The next day, Thursday, I awoke to the gentle sound of raindrops tapping on the roof, a sound whose charm is rapidly fading. I had another Anglophone date with Emilia, and this time Nikki came too. We went to the Crêperie Mont-St-Michel, where for 10 € you can get a glass of cider (hard, a Normandy specialty), a savory crêpe, a sweet crêpe, and coffee. It was absolutely delicious, and served to us in part by the 10-year-old son of the owner, who was adorable. Afterwards, I decided that the time had come to buy a pair of rubber boots, because I was sick of having wet feet all the time. They’re not quite as common here as in the US, but I did see them in stores, so I figured it wasn’t a huge fashion faux pas.
They’re not cow boots, but they’ll do.

Next, I went back to the Internet store, armed with paperwork. The woman informed me politely that I would need to go to France Télécom to get a telephone line before I could get Internet. Grumblegrumblegrumble.

Next on my list to buy was a rod for my closet, which is huge but useless, having no shelves or rod or anything. Nikki wanted curtains, so we went to this huge fabric/home furnishings/notions store called Toto. It’s mazelike, with three different entrances and shelves floor to ceiling, but the people who helped us were very nice, especially when I was trying to explain that Nikki needed thicker material for her curtains because we live next to a middle school and there are wide-eyed little boys just across the way. I found a pressure rod that looked hefty enough, nodded my way through a half-understood explanation from the man who was helping me (I think he was talking about having to screw it in, but I’m not sure – he had a lisp), and then got to walk home with a yard-long rod poking out of my bag. I put it up, then realized that I had no hangers. Such is life.

On Friday, I awoke again to the dulcet tones of raindrops, but this time I was prepared. I put my rubber boots on, opened my umbrella, and shouted my defiance to the cloudy skies. Whereupon it stopped raining. It started again in a few minutes, though, so I was vindicated. It was the orientation day for all the assistants in the entire region, so Olesya, Nikki and I hopped on the bus to the IUFM, which is the teacher-training school. The first part of the day was mostly in French, with short speeches in each of the 8 languages being taught in the region this year (English, German, Spanish, Italian, Portuguese, Chinese, Russian and Arabic). It was really neat to hear all the languages, especially Portuguese and Russian, which I always think sound like the other one. (The trick is that Portuguese has a lot more zh-sounds, and Russian has a lot more k-sounds.) We learned that there are 5682 assistants in France this year, speaking 15 languages and representing 53 countries. In my region, there are 163 assistants (of which 110 speak English), speaking 8 languages and representing 26 countries. This means that the English speakers come from the US, England, Scotland, Ireland, Wales, Canada, Australia, and New Zealand (I’ve probably forgotten a couple). Which means that the poor French kids, most of whom have only heard British accents, will have to decipher this mix of dialects. It’ll definitely be good for them, but it will be hard at first.

We split up into language groups in the afternoon, so we could hear about all the paperwork in our native languages. The French authorities ask for everything but your first-born child, and I’m pretty sure they’d ask for that too if they thought they could get away with it. It’s especially bad if you’re not from the European Union (yet another reason to be jealous of Europe) because you have to get a temporary green card to be here for longer than 6 months. It was during this session that we saw “concubinage” listed as a possibility for marital status, which made us nearly hysterical. I looked it up later and found that it meant “common-law marriage”, which is much less amusing than it should be. Afterwards, I made plans with Emilia and a Canadian boy named Alex to go out to an Irish pub. On the way home, I stopped by France Télécom to try to get a telephone line, but since there hasn’t been one in our apartment for a few years, they have to send someone over. I got an appointment for a week and a half later, which isn't bad, considering that this is France. The saga continues…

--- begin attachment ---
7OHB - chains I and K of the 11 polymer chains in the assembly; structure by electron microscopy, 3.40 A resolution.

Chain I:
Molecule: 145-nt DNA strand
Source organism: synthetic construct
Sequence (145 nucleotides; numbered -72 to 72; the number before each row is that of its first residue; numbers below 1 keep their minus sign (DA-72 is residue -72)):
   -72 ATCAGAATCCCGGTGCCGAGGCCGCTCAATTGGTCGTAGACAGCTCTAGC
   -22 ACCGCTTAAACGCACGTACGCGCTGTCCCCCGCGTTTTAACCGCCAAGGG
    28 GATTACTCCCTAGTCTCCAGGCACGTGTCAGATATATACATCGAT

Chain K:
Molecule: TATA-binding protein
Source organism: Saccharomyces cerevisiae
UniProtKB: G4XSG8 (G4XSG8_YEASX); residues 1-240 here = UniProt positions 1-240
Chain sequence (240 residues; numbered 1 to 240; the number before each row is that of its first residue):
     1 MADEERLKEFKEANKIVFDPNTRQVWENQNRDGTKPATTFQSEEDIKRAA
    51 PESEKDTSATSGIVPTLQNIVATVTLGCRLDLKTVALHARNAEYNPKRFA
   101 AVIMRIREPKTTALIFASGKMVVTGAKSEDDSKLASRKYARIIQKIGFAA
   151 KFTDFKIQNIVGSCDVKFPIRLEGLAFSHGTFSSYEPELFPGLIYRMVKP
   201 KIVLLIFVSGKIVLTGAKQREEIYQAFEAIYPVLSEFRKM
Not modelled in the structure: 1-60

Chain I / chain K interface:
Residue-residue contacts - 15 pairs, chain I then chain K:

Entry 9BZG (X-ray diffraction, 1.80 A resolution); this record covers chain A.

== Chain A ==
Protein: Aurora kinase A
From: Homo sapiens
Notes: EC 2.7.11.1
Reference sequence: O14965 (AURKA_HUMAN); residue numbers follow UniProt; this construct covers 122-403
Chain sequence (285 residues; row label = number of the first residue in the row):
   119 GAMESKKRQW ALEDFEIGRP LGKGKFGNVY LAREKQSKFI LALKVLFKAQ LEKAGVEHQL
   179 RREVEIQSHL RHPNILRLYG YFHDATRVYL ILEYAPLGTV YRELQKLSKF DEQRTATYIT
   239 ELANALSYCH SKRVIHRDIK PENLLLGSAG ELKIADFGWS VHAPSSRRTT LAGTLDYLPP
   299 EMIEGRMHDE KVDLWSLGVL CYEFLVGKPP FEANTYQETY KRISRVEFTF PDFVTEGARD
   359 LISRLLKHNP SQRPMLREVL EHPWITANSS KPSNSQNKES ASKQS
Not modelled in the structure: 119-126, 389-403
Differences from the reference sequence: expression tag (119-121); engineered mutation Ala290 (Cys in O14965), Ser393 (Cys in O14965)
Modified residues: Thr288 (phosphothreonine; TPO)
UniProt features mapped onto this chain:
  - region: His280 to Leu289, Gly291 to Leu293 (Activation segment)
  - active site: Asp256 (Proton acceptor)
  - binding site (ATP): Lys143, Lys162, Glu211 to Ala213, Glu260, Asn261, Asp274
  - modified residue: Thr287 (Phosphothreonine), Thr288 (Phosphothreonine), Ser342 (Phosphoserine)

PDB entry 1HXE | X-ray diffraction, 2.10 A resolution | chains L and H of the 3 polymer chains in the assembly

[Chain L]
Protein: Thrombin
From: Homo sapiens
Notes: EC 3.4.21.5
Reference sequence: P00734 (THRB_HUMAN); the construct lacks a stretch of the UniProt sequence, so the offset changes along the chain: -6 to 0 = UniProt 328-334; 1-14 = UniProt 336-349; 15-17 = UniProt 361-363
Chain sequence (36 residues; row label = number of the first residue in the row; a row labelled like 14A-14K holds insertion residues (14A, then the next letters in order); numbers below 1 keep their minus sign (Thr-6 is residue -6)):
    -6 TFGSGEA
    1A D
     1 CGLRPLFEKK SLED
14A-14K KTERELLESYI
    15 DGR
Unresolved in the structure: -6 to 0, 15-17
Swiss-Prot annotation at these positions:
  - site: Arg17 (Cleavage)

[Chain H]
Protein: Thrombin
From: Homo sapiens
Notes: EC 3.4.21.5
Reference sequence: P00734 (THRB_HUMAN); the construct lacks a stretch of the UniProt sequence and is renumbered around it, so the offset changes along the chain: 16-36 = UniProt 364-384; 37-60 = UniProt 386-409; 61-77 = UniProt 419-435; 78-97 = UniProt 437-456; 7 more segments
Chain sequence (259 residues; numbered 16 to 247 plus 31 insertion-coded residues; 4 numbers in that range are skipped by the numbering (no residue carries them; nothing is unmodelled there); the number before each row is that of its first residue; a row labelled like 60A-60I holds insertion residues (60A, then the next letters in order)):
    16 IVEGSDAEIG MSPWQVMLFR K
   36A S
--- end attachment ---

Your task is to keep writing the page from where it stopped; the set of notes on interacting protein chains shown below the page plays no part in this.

Olesya came with us to the pub, where there were snakebites and something called black velvets on the menu. The snakebite was half Guinness, half Kilkenny, and the black velvet was that plus blackcurrant syrup. Having been informed by a certain Jumbo with Australian connections that blackcurrant concoctions are delicious, I ordered the black velvet, as did Emilia. It was HUGE, so it took me about 2 hours to drink it, but it was very good. About halfway through, my French started to improve dramatically, or at least I thought it did… We walked home (well, I skipped part of the way – it’s embarrassing how much of a lightweight I am, and how hyper alcohol makes me) and went to bed.


  1. What a waste of good Guinness! Yuk!

    Ha ha, seriously, when in France... You're in cider and mead (hydromel) country there...

    Hope you get your phone/internet set. That was the least fun part of living over there (well, pre-internet, of course, back in the 80's...), not having a phone and having to go out to the post office to make overseas calls...

  2. No matter what Doc says, it is so not a waste of guinness! And I think it's interesting that you met another Amelia, though spelled differently. Sounds like you're having a great time!